Humans are dogs’ best friends… Wait! Did I say all human? Well, not all humans, especially not veterinarians. It is so apparent; dogs hate vet visits. It is a dreadful experience for them- getting poked, prodded and receiving vaccines injections can be upsetting. The visits deprive them of the daily fan routine and introduce them to strange environments with weird scents. Even though regular check-ups are critical for your dog’s health, they can also stress the dog. They could even get messy, and you certainly would not want that. Here are a few tips that can help de-stress your dog during vet visits and avoid messy and embracing situations with your dog.

  • Reward good behavior

Ensure you carry light and nice treats for your dog during vet visits, and while at the waiting room, keep rewarding your dog. It creates positive reinforcement and encourages good behaviour during vet visits. When I have a dog in for the residential dog training program I believe in reward and consequence. It works.

  • Exercise before visits

Physical exercise helps to manage your dog’s behaviors, keeps it happy and healthy. Exercises before vet visits are meant to tier your dog, ensuring that they remain calm and relaxed during check-ups. The foundation of all my residential dog training programs is the structured k

  • Visit the vet for fun

This is a form of desensitization training. Regular and fun visits to the vet will help your dog adjust to the new surroundings. Over time, your dog will create a positive association with the building, the scent and your vet.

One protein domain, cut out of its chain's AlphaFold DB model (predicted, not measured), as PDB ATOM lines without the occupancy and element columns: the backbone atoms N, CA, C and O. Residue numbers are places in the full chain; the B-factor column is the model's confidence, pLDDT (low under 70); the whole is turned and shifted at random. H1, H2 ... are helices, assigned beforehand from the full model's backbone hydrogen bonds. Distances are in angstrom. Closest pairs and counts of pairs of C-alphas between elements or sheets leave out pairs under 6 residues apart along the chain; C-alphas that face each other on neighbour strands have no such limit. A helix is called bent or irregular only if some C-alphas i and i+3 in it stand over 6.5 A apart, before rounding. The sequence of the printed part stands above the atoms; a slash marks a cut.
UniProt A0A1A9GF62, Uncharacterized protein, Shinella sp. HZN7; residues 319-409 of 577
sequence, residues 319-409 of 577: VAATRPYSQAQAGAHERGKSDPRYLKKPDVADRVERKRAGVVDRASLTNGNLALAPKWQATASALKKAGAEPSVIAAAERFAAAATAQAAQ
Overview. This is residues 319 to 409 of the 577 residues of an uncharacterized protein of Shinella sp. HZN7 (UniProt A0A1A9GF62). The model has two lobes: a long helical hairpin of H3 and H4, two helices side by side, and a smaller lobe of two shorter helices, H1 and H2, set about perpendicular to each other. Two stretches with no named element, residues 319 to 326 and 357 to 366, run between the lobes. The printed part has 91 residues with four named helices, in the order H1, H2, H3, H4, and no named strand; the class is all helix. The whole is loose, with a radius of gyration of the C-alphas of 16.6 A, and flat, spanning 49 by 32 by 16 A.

• Keep your dog occupied

If you find that your dog often gets nervous while at the vet’s place, you should consider keeping them occupied. For instance, you can bring along their favourite toys. They provide it with a familiar scent and comfort in the new environment.

  • Practice car rides

It would be best to teach your dog that car rides do not always end up at the vet’s place. Take your dog to fan places. This way, it will learn to disassociate car rides with vet appointments. I use this technique when I have dogs in my residential dog training programme.

  • Use anxiety aids

If your dog does not respond to any of the tips above, you can use calming supplements. For instance, you can use calming spray scent such as chamomile or lavender to ensure they remain calm and comfortable at the vet.

  • Find a house call vet

If your dog is wildly anxious during vet appointments, it necessary that you consider house call vet services. Most dogs are calm in the comfort of their homes.

Most importantly, you should desist from using punitive measures to counter your dog’s anxiety problem; it will only worsen the situation.